10. Just de-activate or remove the sweat glands. A half-uncle of mine was born with this defect. It causes him all sort of salt intake problems as well if I recall right. But for your furry, remove the sweat glands and put in panting tongues for cooling down. I never addressed this issue in Mosquito, but that is what I would assume. Most of my writing on the 'Exotics' therein deals with how they live as a result of their modified psychology. Vocalization problems could be corrected with a modified voicebox designed to compensate for the different mouth shape. One thing to consider in an exotic that is not born that way from genetics engineering is the constant problem of transplant rejection and the need to take drugs to prevent this. The diet of your exotics might get highly regimented as a result of needing to stave off this problem - if there are enough of them, special foods might come about that include the proper drugs within.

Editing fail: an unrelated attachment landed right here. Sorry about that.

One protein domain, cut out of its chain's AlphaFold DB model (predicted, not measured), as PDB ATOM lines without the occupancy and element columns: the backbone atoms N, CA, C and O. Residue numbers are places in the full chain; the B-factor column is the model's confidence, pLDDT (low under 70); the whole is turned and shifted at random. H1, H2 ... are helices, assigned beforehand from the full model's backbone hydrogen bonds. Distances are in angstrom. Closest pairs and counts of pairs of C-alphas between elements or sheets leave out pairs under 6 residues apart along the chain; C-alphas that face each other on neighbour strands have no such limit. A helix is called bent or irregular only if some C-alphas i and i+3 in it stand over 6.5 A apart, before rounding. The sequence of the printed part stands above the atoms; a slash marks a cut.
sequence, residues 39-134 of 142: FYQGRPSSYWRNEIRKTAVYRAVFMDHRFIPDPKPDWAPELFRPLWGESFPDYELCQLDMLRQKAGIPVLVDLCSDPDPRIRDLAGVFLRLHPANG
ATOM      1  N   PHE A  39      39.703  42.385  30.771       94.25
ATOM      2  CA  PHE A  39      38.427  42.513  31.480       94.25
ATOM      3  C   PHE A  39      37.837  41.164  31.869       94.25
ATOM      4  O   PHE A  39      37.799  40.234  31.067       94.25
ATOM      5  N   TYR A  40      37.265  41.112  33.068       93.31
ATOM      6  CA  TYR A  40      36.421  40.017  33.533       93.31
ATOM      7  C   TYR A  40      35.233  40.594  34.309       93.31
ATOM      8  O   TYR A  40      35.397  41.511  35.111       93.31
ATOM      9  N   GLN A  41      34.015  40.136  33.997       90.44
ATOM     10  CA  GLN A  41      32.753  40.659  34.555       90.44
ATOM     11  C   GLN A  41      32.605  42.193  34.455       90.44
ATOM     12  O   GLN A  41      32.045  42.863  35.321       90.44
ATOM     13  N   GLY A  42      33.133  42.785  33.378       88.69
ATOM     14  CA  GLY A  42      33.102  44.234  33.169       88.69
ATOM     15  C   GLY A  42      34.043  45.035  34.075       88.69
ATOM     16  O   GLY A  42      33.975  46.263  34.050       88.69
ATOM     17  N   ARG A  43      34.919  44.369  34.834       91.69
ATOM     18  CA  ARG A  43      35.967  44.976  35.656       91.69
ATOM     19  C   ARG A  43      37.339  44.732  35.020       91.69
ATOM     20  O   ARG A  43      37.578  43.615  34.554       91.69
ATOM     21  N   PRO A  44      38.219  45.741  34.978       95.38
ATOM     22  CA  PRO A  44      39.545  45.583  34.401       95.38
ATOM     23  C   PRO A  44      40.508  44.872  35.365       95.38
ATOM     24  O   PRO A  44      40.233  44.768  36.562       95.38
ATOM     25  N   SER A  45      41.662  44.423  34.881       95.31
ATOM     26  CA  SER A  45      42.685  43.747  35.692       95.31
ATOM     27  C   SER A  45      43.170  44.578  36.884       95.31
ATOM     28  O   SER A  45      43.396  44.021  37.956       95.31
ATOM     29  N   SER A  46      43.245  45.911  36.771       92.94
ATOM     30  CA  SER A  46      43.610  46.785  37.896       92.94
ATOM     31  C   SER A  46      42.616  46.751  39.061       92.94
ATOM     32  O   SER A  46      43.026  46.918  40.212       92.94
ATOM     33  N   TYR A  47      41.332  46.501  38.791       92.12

11. I've mentioned this setting round and about on these forums before whenever I show up (which is somewhat intermittent...), but never put up it's own topic in here. The website: http://home.comcast.net/~brianfwong/SciFi/ Mosquito is a setting some 250 years into the future set on a giant space station orbiting Jupiter with roughly 12.5 million inhabitants. That station is part of a nation known as the 'Jovian Federation', with a population of about 25 million people around Jupiter and her moons. The genre is decidedly 'postCyberpunk' in that the major player is the government rather than megacorporations, and the tainted utopia it has evolved into. It also a somewhat dark setting in how it explores themes of slavery and human trafficking, forced biotech, and control through memetics. My design has primarily focuses on setting players not as 'edge-runners' but as agents of the state - from one of many different police factions combating crime and corruption in a high tech world. That said, I have also written some on the other side of the coin - the 'edge-runners' and criminals; who are decidedly more villainous than your average 'Cyberpunk edge-runner,' being grounded more in real world criminal mercenaries, organized crime, and inner city agents of violence. The setting was built not for the Cyberpunk RPG, but for Ex Machina, a now defunct and sadly short lived RPG from Guardians of Order (who went out of business about a year ago). I am presently converting it to the Hero system. I have no tried a Cyberpunk 2020 nor v3 conversion - mostly because 2020 is out of print, and I personally have nothing to good to opine about v3... The most recent updates included: Last Update: 12:22 AM 12/01/06 * Yet more Hero system conversions done. Added a caution at the beginning of the book as the setting deals with some very dark themes. Rewrote some of the Altered Human descriptions test to be more explainatory. Added some more terms to the slang dictionary. Have begun writing out Conflicts and Plot Hooks for GMs to use to get started (yeah, I know people never use other people's settings and I'll probably be the only ever GM for this, but I'm doing it anyway). 1:54 PM 11/27/06 * Its been a long time. Recent changes include a section on refugees and one on international law / diplomacy. The lifepath is on version 1.2 now. I have also begun to add data for conversion to the Hero system, which is rather 'patchy' at present. A connected website is my multi-subgenre Cyberpunk Lifepath: http://www.geocities.com/arcady0/SciFi/lifepath.html